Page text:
Donnie Edison needed to convince his wife to heist him into his chair for weeks and wheel him over to the baseball practice for whatever reason. You probably need to put yourself into a place where you did not belong before. Thomas had to put his hands into the Lord’s side. You think about him doing that and it seems so gross. Getting faith can feel so gross, so awkward, so out of line, so unacceptable, that you might just stay on your couch. A few people reading this might have no faith in Jesus, so the resurrected Jesus comes to you in a story, in the Spirit, and in the lives of people who give witness to their relationship with Him and questions your lack of faith. Others reading have the faith you used to have before you had your latest stroke, or got your latest job, or got married, or had kids, and now you need to latch on to the resurrected Jesus this year. Stick your hand in. Do it.
If you were at the empty tomb yesterday morning, you heard what happened on the morning Jesus rose. The message the Mary is essentially the exact opposite of what Jesus told Thomas, which I say was “latch on, stop being disconnected, lay hold of resurrection life.”
The scripture in John about the morning speaks to another segment of the population, as well. In the morning it was “don’t hold on to me.” After Mary recognized the risen Lord, she apparently fell at his feet and embraced them or hugged him. Jesus said, “Do not hold on to me, for I have not yet ascended to the Father. Go instead to my brothers and tell them, ‘I am ascending to my Father and your Father, to my God and your God.’”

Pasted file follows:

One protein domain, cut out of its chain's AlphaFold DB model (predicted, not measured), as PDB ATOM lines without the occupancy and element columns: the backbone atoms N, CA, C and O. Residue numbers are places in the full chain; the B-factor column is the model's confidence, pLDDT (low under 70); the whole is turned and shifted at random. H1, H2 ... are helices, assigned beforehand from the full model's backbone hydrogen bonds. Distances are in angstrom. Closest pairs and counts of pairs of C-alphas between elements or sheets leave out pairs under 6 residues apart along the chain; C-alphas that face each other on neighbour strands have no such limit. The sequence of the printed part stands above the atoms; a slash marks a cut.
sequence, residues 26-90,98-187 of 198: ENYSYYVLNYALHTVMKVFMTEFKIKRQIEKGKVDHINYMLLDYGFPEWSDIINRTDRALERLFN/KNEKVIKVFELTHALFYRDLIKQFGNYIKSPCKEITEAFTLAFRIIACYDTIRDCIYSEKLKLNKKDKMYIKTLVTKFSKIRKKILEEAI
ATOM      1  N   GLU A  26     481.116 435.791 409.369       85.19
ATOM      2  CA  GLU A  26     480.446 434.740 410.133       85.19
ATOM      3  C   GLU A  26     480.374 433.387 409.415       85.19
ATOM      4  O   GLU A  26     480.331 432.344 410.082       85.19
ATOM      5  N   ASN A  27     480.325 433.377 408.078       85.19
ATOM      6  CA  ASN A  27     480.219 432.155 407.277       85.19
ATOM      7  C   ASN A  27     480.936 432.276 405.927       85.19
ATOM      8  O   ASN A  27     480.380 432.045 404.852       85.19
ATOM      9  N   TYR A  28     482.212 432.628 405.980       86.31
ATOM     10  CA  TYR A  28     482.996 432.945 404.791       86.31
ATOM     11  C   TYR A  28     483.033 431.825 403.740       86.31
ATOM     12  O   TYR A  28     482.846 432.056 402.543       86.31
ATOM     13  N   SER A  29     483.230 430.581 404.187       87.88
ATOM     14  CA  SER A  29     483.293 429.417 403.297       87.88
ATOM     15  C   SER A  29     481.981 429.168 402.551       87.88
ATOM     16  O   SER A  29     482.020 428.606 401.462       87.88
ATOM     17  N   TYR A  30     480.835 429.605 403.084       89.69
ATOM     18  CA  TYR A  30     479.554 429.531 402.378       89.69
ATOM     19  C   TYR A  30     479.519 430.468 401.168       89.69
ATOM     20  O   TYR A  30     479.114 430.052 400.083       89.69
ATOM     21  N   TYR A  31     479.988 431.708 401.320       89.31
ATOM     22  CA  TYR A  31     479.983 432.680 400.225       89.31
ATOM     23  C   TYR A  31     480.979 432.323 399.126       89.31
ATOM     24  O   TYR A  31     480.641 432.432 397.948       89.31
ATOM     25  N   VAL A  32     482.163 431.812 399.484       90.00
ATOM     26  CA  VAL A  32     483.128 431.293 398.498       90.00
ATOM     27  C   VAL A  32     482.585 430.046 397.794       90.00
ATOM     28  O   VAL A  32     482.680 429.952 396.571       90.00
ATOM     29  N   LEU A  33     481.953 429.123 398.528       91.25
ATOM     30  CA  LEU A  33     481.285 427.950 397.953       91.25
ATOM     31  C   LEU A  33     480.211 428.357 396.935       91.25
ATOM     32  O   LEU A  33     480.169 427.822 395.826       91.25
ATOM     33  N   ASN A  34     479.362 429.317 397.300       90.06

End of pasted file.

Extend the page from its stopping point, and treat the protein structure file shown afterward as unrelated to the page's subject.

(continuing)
Like many of you reading, Mary was in a condition you might not want to leave. She as not skeptical about Jesus at all, she loved Jesus. She was connectable and she was connected. But she needed to let go of the Jesus she had known intimately as she followed him throughout his ministry after he had freed her from what tormented her. He was moving into what was next and she needed to go with him, not hold on and try to get him to stay where he had been or where she still was.
Some of you have had a great decade. You’ve shown great faith, made faithful choices. You connected to Jesus and his people. Now what? — ride it out at that level for the next 20-30 years? If you meet the resurrected Lord today in that assumption, thinking that tomorrow is going to be like today only maybe better, the first thing he will have to say to you after he speaks your name is to tell you, “Don’t hold on to me.” The same thing goes for the whole church, Circle of Hope has been great, but “Don’t hold on to where we have been,” Jesus says, “move with me into where I am going.”
The paradox that people could be told to latch on at night, right after they had been told to let go in the morning is the kind of thing that makes people not like Easter! It is too mysterious. They get frustrated with the death and resurrection and return to following religious law in one way or another. Today’s the day they do it – glad to be over Lent and the big Easter celebration and ready to get back into what is regular.
I want to follow Jesus and become like him in his death and so become like him in his resurrection. The fact is, just as that sentence shows, laying hold and letting go are both happening at the same time if you are following someone into new territory. With every step, we take hold of something new and let go of something old. As soon as we let go of one thing along the way of Jesus, there is something new to grasp. We don’t “get it,” we follow. I for one have loved that journey and I can hardly wait until next Easter to see what I have discovered about life in Christ next.